PTS Coaching - FAQ - understanding adhd

Frequently Asked Questions: Understanding ADHD

Science has come a long way in the last decade. Mainstream medical, psychological, and educational organizations have come a long way in understanding ADHD, and each has concluded that ADHD is a real, brain-based medical disorder. Getting a proper diagnosis and appropriate treatment can significantly improve the lives of those who struggle.  An accurate diagnosis depends on a lengthy and thorough process that rules out any other possibilities and explores possible co-existing conditions. No single test determines if one has ADHD.  A comprehensive evaluation will generally include the following:

  1. Rating Scales
  2. School-related assessments
  3. Observation
  4. Medical Examination
  5. Medical and developmental history
  6. Family and individual psychiatric history

There are several types of professionals who can diagnose ADHD.

  1. Pediatrician
  2. Developmental Pediatrician
  3. Psychiatrist
  4. Neurologist
  5. Nurse Practitioner
  6. Clinical Psychologist
  7. Clinical Social Worker

Not every professional in these categories has had the necessary training to diagnose ADHD accurately. It is essential that the individual you choose is current on their knowledge and does a thorough evaluation to rule out or identify any other possible conditions.

Treatment for ADHD should involve a comprehensive ("multimodal") approach that may include educational, behavioral, psychological, and medical interventions.  The leading Psychological, Psychiatric, and Pediatric associations all promote Behavioral Parent Training (BPT) as an essential intervention for reducing symptoms and teaching skills.  I prefer the word "Coaching," and its model as it suggests more active participation from the parent.

At any time, you might find you want to have some of all of these different parts working together.  Remember always, that you as the parent or you as the adult with ADHD must ultimately manage your team but help and support in doing so are always available. Please reach out to us if you are in immediate need of finding local resources in your area.

The decision to use medication is highly personal. Parents, older children, and adults must ensure that they understand what meds can and cannot do in treating the symptoms of ADHD. Medication cannot teach skills; however, it can make it significantly easier to focus, reduce impulsivity, hyperactivity, and irritability, and manage other challenging behaviors. Especially when dealing with children, it is essential to make sure you have a proper diagnosis that includes knowing what co-morbid conditions exist.

It is critical to be under the care of a current and knowledgeable doctor about the latest studies and best practices for dispensing ADHD medication. A well-trained and experienced doctor will know how to balance treating his patients when more than one diagnosis is present. Finding the best formula and dosing can take several months of trial and error, so be patient and keep records of what treatments have been used.


At this time, no specific diets or foods have been scientifically proven to impact ADHD or its treatment. Many individuals with ADHD have more difficulty regulating their emotions and performance. Proper nutrition will make it easier to manage the challenges they may face. There is some good work involving Omega supplements; however, there is not yet agreement on the type, dosage, or potential long-term impact.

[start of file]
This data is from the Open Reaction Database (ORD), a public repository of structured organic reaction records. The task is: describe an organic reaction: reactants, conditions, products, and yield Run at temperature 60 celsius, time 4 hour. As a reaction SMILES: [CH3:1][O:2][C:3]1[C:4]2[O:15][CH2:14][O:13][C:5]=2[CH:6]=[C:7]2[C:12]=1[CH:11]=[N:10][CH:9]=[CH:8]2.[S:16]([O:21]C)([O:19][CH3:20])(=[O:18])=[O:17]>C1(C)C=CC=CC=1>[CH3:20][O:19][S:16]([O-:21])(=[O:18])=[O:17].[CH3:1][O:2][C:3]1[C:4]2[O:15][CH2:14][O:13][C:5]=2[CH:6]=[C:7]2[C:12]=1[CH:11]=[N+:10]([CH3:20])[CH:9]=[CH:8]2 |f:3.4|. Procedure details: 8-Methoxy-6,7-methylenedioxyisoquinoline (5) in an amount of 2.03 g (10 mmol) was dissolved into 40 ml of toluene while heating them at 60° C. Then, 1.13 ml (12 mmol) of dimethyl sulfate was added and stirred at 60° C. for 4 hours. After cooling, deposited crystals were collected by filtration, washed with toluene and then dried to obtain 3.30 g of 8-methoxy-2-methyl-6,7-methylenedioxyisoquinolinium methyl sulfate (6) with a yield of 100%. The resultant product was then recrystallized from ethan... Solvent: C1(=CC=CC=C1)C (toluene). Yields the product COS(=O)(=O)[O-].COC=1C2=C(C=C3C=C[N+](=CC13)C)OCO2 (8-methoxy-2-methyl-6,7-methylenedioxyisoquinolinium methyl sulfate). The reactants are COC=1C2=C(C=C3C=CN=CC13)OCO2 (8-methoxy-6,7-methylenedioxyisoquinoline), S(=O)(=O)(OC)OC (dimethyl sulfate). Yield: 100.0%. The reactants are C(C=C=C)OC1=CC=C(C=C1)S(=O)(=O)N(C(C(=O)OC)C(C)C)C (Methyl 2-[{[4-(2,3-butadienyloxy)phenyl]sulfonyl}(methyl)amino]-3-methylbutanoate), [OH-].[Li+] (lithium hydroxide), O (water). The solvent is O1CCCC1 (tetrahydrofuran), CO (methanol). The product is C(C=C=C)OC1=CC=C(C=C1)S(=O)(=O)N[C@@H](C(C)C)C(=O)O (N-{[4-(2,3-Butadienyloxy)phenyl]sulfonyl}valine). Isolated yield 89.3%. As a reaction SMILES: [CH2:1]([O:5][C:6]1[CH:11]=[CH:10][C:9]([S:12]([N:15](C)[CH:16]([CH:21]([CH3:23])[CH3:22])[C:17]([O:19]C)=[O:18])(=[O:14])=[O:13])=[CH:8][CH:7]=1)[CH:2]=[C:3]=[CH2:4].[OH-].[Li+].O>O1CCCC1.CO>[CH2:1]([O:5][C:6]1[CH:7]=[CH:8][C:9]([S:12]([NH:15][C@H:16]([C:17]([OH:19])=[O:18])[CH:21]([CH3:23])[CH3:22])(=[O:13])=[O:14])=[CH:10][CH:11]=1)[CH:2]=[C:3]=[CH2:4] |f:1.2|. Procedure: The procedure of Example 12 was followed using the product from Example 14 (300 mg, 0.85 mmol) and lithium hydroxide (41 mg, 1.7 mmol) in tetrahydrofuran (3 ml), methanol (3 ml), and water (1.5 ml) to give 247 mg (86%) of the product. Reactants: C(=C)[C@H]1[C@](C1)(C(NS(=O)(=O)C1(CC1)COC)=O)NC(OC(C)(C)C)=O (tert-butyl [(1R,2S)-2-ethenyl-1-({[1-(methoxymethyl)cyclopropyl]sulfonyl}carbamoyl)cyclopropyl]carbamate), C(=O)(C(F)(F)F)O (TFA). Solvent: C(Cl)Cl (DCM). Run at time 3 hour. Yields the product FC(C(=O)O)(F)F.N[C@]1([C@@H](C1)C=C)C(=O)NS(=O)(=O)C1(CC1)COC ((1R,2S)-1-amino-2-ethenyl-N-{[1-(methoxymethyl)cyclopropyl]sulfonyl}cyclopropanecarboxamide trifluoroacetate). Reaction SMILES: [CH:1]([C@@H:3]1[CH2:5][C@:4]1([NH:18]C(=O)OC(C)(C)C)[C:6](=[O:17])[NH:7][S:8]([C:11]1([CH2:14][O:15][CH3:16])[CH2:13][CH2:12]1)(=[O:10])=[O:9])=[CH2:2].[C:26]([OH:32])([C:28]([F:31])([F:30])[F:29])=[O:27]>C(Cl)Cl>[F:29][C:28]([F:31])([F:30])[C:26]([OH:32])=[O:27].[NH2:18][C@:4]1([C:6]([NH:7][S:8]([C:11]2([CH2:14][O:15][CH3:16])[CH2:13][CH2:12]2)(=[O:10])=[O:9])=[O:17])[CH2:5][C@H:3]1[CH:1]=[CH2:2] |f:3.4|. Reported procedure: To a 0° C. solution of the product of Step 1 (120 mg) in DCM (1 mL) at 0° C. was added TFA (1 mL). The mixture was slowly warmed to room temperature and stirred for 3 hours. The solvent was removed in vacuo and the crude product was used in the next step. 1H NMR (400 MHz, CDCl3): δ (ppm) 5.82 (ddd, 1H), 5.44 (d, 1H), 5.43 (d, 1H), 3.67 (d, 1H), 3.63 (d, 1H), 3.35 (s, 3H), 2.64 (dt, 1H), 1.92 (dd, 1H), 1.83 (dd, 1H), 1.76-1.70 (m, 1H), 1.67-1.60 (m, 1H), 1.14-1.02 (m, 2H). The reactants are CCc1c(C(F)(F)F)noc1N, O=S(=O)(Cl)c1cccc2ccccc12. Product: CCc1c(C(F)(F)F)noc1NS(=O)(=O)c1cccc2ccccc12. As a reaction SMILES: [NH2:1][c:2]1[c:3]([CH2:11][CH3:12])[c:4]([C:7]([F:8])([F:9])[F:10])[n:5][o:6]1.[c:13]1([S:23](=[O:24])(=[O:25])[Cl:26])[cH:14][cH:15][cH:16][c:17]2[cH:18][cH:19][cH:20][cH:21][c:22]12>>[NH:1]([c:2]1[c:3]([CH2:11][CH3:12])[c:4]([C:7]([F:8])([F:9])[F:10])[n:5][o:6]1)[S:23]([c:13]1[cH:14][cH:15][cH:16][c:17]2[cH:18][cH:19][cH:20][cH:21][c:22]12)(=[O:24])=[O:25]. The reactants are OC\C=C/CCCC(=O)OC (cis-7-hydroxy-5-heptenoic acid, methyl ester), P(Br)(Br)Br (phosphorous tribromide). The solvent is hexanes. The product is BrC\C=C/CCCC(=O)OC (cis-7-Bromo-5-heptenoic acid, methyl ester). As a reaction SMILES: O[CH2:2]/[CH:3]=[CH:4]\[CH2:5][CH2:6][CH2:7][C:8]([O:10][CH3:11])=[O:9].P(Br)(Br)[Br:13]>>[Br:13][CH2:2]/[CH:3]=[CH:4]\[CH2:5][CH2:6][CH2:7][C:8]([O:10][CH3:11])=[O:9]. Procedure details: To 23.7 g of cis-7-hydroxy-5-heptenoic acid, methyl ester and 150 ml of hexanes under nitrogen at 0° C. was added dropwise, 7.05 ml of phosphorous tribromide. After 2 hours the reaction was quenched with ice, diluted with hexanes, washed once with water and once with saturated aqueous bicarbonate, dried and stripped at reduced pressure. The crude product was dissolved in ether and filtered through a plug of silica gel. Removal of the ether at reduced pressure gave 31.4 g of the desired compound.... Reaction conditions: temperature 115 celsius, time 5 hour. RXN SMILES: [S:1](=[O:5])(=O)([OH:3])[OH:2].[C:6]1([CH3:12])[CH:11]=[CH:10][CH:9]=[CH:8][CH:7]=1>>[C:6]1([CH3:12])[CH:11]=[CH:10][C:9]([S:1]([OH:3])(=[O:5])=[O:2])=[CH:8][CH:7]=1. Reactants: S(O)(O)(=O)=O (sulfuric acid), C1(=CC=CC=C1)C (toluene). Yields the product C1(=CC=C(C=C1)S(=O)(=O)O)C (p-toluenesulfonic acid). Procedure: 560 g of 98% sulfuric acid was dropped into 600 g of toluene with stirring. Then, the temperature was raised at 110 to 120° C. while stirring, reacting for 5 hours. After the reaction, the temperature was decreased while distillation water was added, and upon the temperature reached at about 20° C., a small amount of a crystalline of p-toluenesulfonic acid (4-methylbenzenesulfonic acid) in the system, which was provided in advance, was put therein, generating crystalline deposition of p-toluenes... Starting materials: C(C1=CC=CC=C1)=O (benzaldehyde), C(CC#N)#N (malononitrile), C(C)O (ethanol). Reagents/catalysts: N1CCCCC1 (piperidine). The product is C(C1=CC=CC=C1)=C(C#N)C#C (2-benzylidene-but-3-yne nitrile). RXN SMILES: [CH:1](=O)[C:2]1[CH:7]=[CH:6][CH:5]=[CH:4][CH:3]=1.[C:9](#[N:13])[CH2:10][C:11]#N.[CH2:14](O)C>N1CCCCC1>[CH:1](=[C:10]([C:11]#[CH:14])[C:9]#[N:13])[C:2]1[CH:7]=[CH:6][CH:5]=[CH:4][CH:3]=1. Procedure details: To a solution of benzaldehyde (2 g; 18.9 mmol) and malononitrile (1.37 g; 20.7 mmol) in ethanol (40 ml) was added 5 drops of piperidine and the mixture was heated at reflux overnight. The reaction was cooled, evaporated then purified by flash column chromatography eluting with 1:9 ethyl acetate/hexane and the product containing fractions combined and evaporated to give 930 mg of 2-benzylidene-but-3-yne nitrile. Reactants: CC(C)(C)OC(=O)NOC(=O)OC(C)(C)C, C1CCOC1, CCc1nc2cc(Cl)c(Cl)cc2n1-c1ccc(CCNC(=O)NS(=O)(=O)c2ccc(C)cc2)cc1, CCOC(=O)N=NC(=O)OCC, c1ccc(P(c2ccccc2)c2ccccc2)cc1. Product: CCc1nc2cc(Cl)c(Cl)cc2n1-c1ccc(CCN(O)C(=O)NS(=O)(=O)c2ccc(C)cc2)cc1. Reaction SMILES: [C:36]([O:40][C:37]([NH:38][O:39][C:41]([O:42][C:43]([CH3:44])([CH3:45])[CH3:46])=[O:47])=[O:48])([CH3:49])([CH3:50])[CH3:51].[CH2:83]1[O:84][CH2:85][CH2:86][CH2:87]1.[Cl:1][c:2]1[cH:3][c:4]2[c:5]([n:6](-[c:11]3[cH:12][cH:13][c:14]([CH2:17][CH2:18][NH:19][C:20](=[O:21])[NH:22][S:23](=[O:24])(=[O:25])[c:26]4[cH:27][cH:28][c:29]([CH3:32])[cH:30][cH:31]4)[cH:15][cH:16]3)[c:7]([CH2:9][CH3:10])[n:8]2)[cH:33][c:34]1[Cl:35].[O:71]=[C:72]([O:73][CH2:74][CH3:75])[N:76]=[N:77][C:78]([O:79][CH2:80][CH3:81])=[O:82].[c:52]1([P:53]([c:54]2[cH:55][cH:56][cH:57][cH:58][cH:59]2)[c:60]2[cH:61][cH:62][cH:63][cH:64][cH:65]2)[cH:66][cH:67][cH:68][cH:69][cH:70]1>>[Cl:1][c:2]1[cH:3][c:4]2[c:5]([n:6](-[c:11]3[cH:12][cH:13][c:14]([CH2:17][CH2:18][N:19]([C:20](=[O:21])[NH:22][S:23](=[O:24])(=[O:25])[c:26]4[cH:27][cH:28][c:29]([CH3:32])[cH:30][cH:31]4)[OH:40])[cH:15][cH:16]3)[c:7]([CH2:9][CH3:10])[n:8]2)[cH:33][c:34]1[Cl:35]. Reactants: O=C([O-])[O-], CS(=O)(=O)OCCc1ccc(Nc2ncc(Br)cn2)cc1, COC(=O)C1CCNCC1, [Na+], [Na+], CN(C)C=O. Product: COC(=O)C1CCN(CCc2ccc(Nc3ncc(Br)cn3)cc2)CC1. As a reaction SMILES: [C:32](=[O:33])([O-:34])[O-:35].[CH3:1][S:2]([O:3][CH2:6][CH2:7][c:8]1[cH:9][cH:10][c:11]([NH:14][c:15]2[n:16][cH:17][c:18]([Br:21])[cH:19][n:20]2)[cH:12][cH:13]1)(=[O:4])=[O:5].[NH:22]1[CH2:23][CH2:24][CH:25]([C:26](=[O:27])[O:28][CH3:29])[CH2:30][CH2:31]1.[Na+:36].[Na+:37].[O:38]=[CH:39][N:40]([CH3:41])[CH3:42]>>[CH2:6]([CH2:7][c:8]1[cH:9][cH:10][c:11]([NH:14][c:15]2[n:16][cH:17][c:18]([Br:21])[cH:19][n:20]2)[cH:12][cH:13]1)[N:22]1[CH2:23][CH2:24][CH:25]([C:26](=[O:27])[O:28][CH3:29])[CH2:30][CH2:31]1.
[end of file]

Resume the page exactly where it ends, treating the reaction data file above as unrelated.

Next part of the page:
Exercise is a significant part of treatment for all people, especially those with ADHD. Studies have shown that regular exercise can enhance cognitive performance and brain function.


An Individualized Education Plan covered under the Individuals with Disabilities Education Act (known as IDEA) is a legally binding document that spells out exactly what special education services your child will receive and why.  A 504 plan is based on a Civil Rights Statute that guarantees modifications and accommodations to qualifying students for a Free and Appropriate Public Education (FAPE).

Yes.  My Coaches are available to consult with your child’s teachers throughout the school year to ensure they genuinely understand your child’s challenges and the best practices to support and educate them in the classroom and work collaboratively with you.  Additionally, they can help you develop an appropriate IEP or 504 plan to support your child’s needs. 

Yes.  So much of what we know about understanding ADHD has been learned during the past decade.  Teachers and administrators are often unaware of the advances in research and support available to help children with ADHD.  I provide various training opportunities for teachers and administrators and can tailor my program to meet specific needs.  Please see the Professional Development page.

Mindfulness involves paying close attention to your thoughts, feelings, and bodily sensations. Teaching you to pay attention to what you are paying attention to, improves your ability to pay attention. This greater awareness can help reduce impulsivity and improve emotional self-regulation. These are core issues for people with ADHD, especially while they are young.


There is no denying that having ADHD creates tremendous difficulties and challenges.  Children are often as acutely aware as adults in their lives of the complex obstacles they face.  When you get better at understanding ADHD and allow yourself to look beyond the weaknesses, you begin to recognize the tremendous strengths that your child also possesses.  For example, Dr. Hallowell says, "Creativity is impulsivity gone right."

ADHD is said to be a challenge to Motivation and Interest.  We must, therefore, tap into children's strengths and passions to help them succeed in all areas of life.  The more you see your child or student positively and recognize him for his strengths, the more he will believe in himself, and the more he will grow in maximizing his strengths and overcoming his weaknesses.  I will help you and your child discover your child's strengths, talents, and passions as you both learn to manage and compensate for his challenges. There is never anything so wrong with us that what is right with us can't fix.